Klosterman, Chuck. X: a Highly Specific, Defiantly Incomplete History of the Early 21st Century. Blue Rider Press, 2017.
[Here’s something I wrote in 2008, in Europe, when I was pretend depressed.]
Last weekend I was in a hashish bar in Amsterdam. It was post-dusk, pre-night. The music was terrible(fake reggae, late-period Eric Clapton, Sublime deep cuts.) I was sitting next to a British stranger with a shaved head and a speech impediment. Our conversation required subtitles, so I imagined them in my mind. He told me he had lost three family members within the past year: his mother, who was sixty-six; his uncle, who was fifty-six; and his sister, who was forty-six. He said he’d just turned thirty-six. He asked if I saw a pattern developing.“Yes,” I said.“But only numerically.”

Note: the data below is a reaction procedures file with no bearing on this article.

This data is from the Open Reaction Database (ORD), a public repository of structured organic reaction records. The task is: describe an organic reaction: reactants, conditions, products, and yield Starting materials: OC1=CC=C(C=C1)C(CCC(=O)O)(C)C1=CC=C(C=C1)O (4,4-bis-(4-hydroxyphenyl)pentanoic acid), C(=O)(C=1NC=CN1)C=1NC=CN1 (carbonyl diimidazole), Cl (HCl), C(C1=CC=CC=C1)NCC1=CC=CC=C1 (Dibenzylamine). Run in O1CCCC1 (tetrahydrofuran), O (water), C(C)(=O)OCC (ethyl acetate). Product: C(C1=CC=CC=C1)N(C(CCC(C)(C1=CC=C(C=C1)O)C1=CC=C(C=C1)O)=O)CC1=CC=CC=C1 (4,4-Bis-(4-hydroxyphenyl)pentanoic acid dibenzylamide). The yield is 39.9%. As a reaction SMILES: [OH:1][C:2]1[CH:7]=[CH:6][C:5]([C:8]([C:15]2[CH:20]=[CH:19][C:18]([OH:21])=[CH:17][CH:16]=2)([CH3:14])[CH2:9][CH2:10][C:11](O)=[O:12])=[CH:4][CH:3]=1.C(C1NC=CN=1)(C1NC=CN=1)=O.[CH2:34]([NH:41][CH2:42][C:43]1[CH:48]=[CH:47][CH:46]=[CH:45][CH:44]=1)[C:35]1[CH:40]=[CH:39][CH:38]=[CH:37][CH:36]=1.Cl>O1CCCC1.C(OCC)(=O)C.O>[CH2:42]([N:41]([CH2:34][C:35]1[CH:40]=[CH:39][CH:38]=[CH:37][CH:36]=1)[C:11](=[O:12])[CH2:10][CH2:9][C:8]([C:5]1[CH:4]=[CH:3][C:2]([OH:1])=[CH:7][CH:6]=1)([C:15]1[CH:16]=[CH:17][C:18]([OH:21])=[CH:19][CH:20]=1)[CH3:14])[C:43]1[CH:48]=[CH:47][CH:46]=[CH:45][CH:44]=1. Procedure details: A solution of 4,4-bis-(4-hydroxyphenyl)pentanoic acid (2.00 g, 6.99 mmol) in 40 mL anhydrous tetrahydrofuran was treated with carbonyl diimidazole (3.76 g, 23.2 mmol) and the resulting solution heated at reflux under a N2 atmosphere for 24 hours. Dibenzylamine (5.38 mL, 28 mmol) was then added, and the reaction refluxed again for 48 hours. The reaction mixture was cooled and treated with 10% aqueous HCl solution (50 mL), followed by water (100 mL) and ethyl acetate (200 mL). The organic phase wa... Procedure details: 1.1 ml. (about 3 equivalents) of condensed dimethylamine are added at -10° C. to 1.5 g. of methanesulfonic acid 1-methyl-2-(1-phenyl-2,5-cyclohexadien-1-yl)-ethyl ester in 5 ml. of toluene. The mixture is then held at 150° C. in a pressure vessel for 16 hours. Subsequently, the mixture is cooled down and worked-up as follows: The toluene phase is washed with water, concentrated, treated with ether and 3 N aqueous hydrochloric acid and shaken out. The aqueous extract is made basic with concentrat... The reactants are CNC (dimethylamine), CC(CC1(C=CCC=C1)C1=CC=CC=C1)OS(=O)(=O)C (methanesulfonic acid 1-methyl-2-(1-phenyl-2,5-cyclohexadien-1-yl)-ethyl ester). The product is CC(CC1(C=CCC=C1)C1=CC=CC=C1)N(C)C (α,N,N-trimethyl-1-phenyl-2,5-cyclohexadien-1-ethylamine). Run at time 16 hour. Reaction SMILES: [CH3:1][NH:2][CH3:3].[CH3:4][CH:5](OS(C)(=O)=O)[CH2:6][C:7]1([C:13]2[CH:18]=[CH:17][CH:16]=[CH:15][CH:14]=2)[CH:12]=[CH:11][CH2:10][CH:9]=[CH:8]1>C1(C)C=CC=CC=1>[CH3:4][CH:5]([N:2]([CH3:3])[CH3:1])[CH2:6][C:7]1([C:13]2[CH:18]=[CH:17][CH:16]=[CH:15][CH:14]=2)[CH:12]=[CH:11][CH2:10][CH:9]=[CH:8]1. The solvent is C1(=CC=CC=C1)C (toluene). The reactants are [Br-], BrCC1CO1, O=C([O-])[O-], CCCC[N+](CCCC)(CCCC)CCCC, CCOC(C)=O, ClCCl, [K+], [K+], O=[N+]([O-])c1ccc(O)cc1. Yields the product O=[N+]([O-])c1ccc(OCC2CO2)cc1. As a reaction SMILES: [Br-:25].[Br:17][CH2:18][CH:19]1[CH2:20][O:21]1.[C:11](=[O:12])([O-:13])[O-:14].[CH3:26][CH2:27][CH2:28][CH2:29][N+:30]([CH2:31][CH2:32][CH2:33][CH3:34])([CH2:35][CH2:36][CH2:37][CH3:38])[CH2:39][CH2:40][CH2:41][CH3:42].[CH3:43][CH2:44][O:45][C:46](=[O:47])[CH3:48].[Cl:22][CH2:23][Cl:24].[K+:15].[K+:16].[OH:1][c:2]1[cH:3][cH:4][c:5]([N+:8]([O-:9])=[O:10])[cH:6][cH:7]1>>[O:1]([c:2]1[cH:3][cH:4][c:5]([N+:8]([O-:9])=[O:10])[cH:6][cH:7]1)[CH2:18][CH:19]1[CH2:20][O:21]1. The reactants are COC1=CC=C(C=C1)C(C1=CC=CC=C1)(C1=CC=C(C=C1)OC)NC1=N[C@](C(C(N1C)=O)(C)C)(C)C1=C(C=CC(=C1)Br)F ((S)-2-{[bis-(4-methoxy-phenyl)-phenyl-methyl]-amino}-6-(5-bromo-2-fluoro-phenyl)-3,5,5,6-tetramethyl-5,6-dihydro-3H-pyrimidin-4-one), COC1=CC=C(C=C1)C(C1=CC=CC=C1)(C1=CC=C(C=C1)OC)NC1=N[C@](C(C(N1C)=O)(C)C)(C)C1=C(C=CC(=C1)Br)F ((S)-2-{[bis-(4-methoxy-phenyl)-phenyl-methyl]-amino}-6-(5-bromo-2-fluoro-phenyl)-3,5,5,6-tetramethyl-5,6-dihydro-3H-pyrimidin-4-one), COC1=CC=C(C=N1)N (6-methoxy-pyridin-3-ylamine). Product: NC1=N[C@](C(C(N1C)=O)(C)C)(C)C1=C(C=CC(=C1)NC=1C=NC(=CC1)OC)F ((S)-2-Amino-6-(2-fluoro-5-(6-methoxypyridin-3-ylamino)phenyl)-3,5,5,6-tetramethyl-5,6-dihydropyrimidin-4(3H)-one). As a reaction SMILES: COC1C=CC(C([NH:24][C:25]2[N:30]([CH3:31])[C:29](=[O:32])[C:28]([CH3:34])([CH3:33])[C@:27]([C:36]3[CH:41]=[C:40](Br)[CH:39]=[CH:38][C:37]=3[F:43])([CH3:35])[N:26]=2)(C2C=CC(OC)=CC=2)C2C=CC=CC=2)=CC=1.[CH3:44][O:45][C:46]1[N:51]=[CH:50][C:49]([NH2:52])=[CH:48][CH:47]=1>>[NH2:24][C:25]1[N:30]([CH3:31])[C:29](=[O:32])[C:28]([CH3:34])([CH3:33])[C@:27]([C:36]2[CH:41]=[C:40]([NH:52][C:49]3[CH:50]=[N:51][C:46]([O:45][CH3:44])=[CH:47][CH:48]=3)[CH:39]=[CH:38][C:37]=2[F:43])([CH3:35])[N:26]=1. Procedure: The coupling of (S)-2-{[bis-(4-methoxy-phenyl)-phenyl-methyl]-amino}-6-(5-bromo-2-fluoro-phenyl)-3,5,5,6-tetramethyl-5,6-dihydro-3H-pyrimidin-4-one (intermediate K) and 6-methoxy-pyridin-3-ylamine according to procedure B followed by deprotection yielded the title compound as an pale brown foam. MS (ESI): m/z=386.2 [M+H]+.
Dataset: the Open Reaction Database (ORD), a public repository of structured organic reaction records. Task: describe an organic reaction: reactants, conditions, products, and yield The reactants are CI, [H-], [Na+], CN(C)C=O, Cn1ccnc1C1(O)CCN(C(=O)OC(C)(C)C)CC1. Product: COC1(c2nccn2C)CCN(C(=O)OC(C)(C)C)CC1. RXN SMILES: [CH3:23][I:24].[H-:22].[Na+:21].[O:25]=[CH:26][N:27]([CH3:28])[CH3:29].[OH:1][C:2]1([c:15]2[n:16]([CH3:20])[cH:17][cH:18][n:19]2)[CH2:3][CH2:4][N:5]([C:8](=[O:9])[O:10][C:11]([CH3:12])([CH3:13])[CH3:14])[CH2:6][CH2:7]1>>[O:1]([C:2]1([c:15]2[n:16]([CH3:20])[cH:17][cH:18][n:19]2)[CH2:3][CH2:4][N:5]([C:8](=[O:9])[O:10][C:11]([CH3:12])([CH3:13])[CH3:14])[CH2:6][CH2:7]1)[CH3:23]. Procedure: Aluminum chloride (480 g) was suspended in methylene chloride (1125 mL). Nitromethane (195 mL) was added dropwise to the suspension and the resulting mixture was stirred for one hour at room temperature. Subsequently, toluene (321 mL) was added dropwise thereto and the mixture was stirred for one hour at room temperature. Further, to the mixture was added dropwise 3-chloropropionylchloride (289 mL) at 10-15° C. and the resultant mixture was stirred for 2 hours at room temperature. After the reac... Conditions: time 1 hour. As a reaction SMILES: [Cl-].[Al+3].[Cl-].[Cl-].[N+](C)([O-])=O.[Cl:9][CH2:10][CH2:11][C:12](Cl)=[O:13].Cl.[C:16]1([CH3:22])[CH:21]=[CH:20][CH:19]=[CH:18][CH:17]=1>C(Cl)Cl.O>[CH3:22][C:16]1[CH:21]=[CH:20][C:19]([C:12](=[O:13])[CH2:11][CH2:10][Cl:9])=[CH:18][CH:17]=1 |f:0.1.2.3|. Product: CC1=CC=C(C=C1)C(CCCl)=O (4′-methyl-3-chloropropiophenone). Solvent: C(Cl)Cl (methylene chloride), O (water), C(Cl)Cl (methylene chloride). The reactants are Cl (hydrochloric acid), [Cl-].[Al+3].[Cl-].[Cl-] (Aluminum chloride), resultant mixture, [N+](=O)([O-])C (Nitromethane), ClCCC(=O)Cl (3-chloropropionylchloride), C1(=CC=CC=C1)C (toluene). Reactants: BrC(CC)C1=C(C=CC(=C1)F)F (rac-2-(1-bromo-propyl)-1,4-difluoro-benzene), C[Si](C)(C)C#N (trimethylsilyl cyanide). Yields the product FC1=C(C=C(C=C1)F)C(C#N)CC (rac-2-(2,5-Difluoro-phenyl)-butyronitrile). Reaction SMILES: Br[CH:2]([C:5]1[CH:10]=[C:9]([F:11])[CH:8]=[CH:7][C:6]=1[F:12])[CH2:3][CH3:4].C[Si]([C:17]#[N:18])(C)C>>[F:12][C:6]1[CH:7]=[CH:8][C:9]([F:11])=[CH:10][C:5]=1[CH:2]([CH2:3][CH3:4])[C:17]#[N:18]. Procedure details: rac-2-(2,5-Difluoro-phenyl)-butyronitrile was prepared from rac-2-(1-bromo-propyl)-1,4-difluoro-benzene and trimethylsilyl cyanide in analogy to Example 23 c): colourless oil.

I asked what he did for a living. He said he was a housepainter. He asked me the same question about myself.“I manufacture opinions,” I said.
“Really?” he asked.“How do you know if you’re any good at that?”
“By the number of people who agree or disagree,” I said in response.“If a large number of strangers seem to think one of my opinions is especially true or wildly wrong, there is somehow a perception that I am succeeding at this vocation.”
“That’s interesting,” said the bald British man who could barely speak.“I guess house painting is a totally different thing.”